Just north of Cambridge, England, as archaeologists excavated the site of a planned highway, they expected to make some unique discoveries. But one particular find left them stumped: more than 8,000 frog and toad bones, all buried together in a ditch.
In total, the Observer’s Dalya Alberge reports that the bones came from roughly 350 amphibians, the majority of which were members of common frog species. Researchers from the Museum of London Archaeology (MOLA) found the massive grave in a 46-foot-long ditch beside an Iron Age roundhouse at Bar Hill, where a settlement stood during the middle and late Iron Age (400 B.C.E. to 43 C.E.), per BBC News.
“In my experience, mainly working on sites from London, we don’t get that many frogs,” Vicki Ewens, MOLA’s senior archaeozoologist, tells the Observer. “To have so many bones coming from one ditch is extraordinary.”
What were the frogs doing in the ditch? The archaeologists are unsure but say the animals likely weren’t eaten, as the bones bear no charring or cuts. It’s possible they were boiled, which wouldn’t have left any marks.
A more likely scenario is that the frogs chose to gather in this spot. Nearby, the researchers found evidence that people in the area were processing crops, which would have drawn beetles and aphids—choice snacks for frogs.
Even if the frogs were lured to this spot, that doesn’t explain why they died there. One possibility is that they fell into the ditch and got stuck, the scholars say. Another is that the frogs all froze during the winter. Land-based frogs typically burrow underground below the frost line during the winter to hibernate. While the cold-blooded critters can endure low temperatures, particularly harsh winters can make the ground cold enough to kill them.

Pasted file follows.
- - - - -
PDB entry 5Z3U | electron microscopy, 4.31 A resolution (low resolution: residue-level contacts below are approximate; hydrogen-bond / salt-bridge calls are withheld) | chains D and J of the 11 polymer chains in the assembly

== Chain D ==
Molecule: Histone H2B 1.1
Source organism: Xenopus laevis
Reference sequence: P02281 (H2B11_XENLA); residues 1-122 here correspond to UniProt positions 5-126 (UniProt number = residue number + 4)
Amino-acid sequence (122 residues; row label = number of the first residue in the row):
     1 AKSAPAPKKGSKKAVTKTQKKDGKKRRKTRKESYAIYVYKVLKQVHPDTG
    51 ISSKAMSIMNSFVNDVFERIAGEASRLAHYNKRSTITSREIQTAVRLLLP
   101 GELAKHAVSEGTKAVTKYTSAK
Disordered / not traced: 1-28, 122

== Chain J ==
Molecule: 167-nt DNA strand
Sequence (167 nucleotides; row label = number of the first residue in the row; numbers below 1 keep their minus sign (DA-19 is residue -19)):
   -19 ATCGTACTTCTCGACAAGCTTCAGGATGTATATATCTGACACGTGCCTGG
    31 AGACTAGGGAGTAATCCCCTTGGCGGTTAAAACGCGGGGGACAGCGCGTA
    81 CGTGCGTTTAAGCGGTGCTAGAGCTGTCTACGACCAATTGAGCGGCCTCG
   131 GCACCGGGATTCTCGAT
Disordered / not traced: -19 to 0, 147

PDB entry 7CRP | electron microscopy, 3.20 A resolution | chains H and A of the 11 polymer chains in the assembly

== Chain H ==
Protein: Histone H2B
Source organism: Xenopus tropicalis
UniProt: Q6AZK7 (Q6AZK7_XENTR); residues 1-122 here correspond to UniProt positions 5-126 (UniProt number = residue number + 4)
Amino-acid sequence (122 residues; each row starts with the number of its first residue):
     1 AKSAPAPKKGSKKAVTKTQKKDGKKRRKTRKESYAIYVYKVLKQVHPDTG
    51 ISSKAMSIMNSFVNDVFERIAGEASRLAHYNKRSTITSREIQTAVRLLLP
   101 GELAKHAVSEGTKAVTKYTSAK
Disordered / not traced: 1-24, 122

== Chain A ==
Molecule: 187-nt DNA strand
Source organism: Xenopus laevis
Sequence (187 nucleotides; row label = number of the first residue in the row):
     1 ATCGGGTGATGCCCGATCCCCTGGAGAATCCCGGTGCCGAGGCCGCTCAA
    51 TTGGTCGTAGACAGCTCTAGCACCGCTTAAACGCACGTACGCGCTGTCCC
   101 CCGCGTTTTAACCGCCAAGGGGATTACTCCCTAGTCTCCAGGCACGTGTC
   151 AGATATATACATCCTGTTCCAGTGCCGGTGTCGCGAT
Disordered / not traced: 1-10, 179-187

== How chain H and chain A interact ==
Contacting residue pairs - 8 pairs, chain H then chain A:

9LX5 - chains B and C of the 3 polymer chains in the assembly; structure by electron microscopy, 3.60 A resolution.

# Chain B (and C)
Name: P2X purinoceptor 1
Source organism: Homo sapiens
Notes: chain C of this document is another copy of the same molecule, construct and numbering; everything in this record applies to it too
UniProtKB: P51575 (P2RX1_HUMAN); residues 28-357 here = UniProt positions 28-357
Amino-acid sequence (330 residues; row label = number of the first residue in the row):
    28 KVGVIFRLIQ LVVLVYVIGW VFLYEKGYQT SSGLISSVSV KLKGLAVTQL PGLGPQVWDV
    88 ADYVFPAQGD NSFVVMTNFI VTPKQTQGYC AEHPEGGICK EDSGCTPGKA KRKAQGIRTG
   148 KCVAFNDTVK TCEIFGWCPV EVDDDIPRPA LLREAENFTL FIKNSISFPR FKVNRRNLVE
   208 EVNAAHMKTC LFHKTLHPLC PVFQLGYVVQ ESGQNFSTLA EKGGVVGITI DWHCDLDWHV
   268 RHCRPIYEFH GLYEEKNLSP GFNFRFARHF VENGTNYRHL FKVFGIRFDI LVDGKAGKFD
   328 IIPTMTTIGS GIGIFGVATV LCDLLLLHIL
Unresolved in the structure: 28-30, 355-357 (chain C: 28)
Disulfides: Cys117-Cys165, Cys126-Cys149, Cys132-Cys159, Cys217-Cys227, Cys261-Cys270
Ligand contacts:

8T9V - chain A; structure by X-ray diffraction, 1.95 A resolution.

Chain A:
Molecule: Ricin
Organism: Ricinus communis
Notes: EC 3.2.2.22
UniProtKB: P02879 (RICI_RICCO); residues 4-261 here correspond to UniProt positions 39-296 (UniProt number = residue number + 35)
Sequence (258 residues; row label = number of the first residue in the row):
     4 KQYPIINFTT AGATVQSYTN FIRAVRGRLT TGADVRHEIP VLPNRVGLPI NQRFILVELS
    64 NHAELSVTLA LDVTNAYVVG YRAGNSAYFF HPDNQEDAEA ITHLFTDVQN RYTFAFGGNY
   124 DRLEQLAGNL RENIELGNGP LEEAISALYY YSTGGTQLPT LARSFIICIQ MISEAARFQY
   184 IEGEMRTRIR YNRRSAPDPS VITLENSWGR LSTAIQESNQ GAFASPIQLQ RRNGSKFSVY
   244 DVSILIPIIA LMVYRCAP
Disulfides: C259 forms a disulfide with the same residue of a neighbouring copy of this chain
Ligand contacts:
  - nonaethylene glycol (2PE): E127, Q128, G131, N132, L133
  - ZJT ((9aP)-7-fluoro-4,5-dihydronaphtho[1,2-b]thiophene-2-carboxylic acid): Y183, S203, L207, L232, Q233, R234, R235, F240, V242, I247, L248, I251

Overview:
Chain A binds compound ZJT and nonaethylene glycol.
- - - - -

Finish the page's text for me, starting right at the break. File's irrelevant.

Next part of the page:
Another possible explanation is that the frogs died of a disease like ranavirus, which wiped out a large number of frogs in England in the 1980s, per the Observer. The highly infectious ranavirus, which can survive outside a host body for more than two months, causes internal bleeding that kills adult amphibians within days or weeks.
“This is a puzzling and unexpected find, which we are still trying to fully understand,” says Ewens in a statement. “This accumulation of frog remains may have been caused by a number of different factors, possibly interacting over a long period of time. We just aren’t sure yet what these were.”
Also unclear is whether frogs played a special role in European Iron Age societies. Many other ancient cultures held them in high regard. The Mesopotamians and ancient Egyptians associated frogs with fertility, water and renewal, and the Egyptians gave their fertility goddess, Heqet, the head of a frog. The Aztecs similarly viewed toads as a source of fertility, in the form of the earth mother goddess Tlaltecuhtli. The ancient Chinese ascribed symbolism to both frogs and toads in a number of ways.
In a 2018 blog post for University College London, archaeologist Hannah B. Page explained that the connection between frogs and fertility stems from “the importance ... past civilizations gave to the rivers that flowed through their lands,” from the Nile to the Tigris and Euphrates.
Page added, “[T]he frog, as a watery symbol of the life-giving waters, was then depicted in reliefs, sculpture[s] and objects.”
The frog bones were one of many finds made at Bar Hill between 2016 and 2018, when archaeologists completed some 40 excavations spanning 578 acres—all part of a massive highway expansion plan. Researchers are still in the process of analyzing their finds, including the frog remains.
As they learn more about the area, according to the statement, the team hopes that “this new knowledge will shed light on the reasons behind the death of so many amphibians. Until then, this will remain a prehistoric frog mystery.”